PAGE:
There isn’t one day that goes by when I am not confronted with misconceptions about humanitarian aid I would like to denounce this misinformation campaign and justify the purpose of international aid. Not only have there never been so many aid workers, but good development and relief do exist!

However,  good aid assistance rarely makes the headlines. Unless you read the development section of the Guardian, readers usually hear about the bad and the ugly, and there is a lot of ugly to tell particularly regarding relief work.

There has indeed been growing animosity towards aid workers for the past couple of decades. According to some locals in countries benefiting from aid as well as people in donor countries, NGOs and International organizations suffer from a reputation as illegitimate actors claiming to help the poor and the most vulnerable who misuse funds while not necessarily bringing any positive change to needy communities worldwide.

How did this growing community that is now over 200,000 strong worldwide gain such a bad reputation? After this past decade’s conflicts and a security focus on terrorism, the meaning of humanitarian aid has changed. While there are competent reliable government-funded INGOs working in conflict and less-developed countries, the general public as well as the media question their legitimacy and portray them as agents of warring States to carry out the ideology of the use of force to spread democracy worldwide.

Nation-building in Iraq and Afghanistan, as well as the recent intervention in Libya, have encouraged a characterization of NGOs such as MSF, Oxfam, Care, World Vision, Save the Children, Acted, and many others as agents of Western villains, a characterization which has not alleviated suffering and that has provoked much violence and hatred toward aid workers. Some of these doubts are warranted. Seen from a local’s point of view, why would foreigners claim they want to help when they come from a country you perceive as belligerent and which has brought overwhelming mayhem to your village, your friends and family?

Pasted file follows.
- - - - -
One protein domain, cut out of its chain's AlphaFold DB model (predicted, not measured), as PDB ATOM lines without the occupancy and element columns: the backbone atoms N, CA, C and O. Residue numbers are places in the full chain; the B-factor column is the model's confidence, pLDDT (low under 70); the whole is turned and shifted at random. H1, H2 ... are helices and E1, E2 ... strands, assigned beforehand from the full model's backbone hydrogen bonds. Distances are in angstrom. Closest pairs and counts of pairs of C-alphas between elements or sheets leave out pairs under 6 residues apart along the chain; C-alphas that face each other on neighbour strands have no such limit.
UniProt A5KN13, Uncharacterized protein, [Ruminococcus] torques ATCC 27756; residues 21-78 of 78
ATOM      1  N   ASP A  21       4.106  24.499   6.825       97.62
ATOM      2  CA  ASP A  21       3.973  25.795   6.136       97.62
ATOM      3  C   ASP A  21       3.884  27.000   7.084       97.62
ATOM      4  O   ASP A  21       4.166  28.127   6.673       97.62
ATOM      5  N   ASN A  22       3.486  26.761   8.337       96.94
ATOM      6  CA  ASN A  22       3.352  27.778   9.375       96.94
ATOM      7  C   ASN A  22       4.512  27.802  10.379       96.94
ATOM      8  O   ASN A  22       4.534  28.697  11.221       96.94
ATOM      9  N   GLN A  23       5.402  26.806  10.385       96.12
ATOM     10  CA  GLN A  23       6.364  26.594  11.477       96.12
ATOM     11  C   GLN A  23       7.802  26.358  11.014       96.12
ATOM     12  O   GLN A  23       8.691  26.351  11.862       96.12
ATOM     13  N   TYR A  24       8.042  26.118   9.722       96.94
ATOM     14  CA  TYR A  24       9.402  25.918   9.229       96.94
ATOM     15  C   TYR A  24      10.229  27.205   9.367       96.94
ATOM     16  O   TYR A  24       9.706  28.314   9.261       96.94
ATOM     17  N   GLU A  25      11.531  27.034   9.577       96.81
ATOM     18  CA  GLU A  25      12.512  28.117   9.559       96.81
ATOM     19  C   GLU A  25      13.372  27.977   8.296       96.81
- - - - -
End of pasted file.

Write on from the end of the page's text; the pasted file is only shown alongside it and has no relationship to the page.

As Rony Brauman said, from the very beginning humanitarian aid had the sole purpose of putting a “bandaid” on a rather dirty wound to assist civilians witnessing and suffering from some of the worst situations humanity has seen. Nowadays, terms such as “humanitarian diplomacy” have become mainstream though they lack a proper definition. They are just another excuse for states to intervene in geographically strategic areas where their interests are at stake.

After Libya and following the debate over the violence in Syria, is this why some of the current interpretations of the United Nations’ Responsibility to Protect make it sound like the West’s new Trojan Horse for intervention in other states’ affairs? NGOs are growingly seen as illegitimate to assist and being denied access while States are being criticized for wanting to protect civilians and threatening the use of force to get their point across. It is a lose-lose situation.

But outsiders might not know that humanitarian workers have some of the highest professional standards in the world. The International Confederation of the Red Cross, an intergovernmental organization whose mandate is to uphold international humanitarian law, human rights law and international refugee law, and assisting civilian populations in conflict and disaster settings has set the standards for humanitarian intervention. Those standards exist in several codes of conduct shared by international NGOs as well as by governmental and international aid agencies. They have helped professionalize the field and aimed at gaining more efficiency when facing skepticism.

Unfortunately, with the boom of civil society since the end of the 1990s, humanitarian work took on more disasters and scholars as much as practitioners are split about a new and more holistic definition of aid – nation-building being responsible for most of the hostility aid workers encounter. Advocating for human rights, raising voices in the face of injustice and violations of international humanitarian law and of the Geneva conventions have made international aid actors more vulnerable to retaliation from warring parties who cannot tolerate dissent or interposition.

Doubt as to what makes civil society more legitimate than governments themselves to relieve people from poverty, disease and injustice won’t disappear tomorrow. But no one can deny that where there is a gap, INGOs and LNGOs are assisting people whose state(s) cannot provide for. If anything, states rely on non-governmental organizations to carry out work they might not be able to, or that they would rather have experienced and independent professionals assess and deliver. That is at least what we should hope for.